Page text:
Nuno : Visionary Japanese Textiles


Charlotte Skene Catling & Adam Lowe


November 2021


The Arrow of Time

Why do we find old and ruined things beautiful? Do they call up a projection from our imagination onto what remains? Or is it a mortal sense of our own transient existence and inevitable destiny? Is it innate in us to perceive beauty in the ragged and decrepit? Or is this learned and peculiar only to some cultures? Ruins have been celebrated in the West since the Enlightenment, while restoration and renewal is often preferred in places not dominated by European thought. Art involves both additive and subtractive processes that can build up material, like a sculptor working in clay, or remove it, like the carving of a block of marble. These processes can be the actions of the artist or of time itself. Creation and ruin are inseparably part of one another.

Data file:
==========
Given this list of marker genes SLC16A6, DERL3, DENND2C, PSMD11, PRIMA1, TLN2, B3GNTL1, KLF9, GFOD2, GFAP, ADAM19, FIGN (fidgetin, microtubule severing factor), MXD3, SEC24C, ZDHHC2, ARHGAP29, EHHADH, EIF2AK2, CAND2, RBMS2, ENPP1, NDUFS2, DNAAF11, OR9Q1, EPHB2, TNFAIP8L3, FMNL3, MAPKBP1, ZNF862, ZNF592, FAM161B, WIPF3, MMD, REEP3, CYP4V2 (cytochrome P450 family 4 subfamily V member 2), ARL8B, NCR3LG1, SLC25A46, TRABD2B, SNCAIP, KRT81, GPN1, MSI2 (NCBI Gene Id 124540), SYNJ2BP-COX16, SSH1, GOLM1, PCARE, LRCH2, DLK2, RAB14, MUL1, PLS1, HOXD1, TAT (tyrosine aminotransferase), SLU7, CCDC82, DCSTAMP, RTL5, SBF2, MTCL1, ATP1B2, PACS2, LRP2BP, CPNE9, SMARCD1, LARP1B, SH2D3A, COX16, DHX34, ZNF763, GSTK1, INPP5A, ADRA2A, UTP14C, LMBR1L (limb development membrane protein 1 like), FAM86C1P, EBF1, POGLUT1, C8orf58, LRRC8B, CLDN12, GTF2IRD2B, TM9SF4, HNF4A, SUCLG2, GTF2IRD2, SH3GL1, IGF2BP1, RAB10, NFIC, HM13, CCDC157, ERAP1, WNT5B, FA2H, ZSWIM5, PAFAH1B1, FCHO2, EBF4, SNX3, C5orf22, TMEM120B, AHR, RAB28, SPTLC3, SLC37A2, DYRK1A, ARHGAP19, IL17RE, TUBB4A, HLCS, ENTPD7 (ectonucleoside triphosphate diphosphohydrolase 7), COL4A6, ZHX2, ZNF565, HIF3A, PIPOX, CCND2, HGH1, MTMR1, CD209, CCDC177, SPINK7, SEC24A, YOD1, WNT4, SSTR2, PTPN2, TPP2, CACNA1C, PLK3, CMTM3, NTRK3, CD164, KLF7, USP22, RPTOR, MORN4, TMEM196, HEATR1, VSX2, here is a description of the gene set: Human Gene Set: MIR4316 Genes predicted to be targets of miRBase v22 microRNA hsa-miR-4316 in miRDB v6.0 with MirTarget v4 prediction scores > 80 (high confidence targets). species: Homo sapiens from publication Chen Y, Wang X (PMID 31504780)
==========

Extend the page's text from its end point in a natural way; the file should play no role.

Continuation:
Art lies in transformation. Material transformations follow the principles of entropic breakdown, with a transfer and release of energy, resulting in objects that inspire and provoke curiosity. The arrow of time is a one-way ‘asymmetry’ that points towards decomposition. Archaeologists read the past in layers, as they forensically excavate their subject from centuries of decay, revealing glimpses onto which we can map our beliefs. Decay triggers a cascade of associations that prick the imagination. Time’s arrow implies loss, but some processes defy entropic flow from perfection to chaos, or coherence to dust. Is a crystal less perfect than the liquid suspension from which it was formed? A soap bubble less coherent than a bar of soap? A butterfly less than the chrysalis?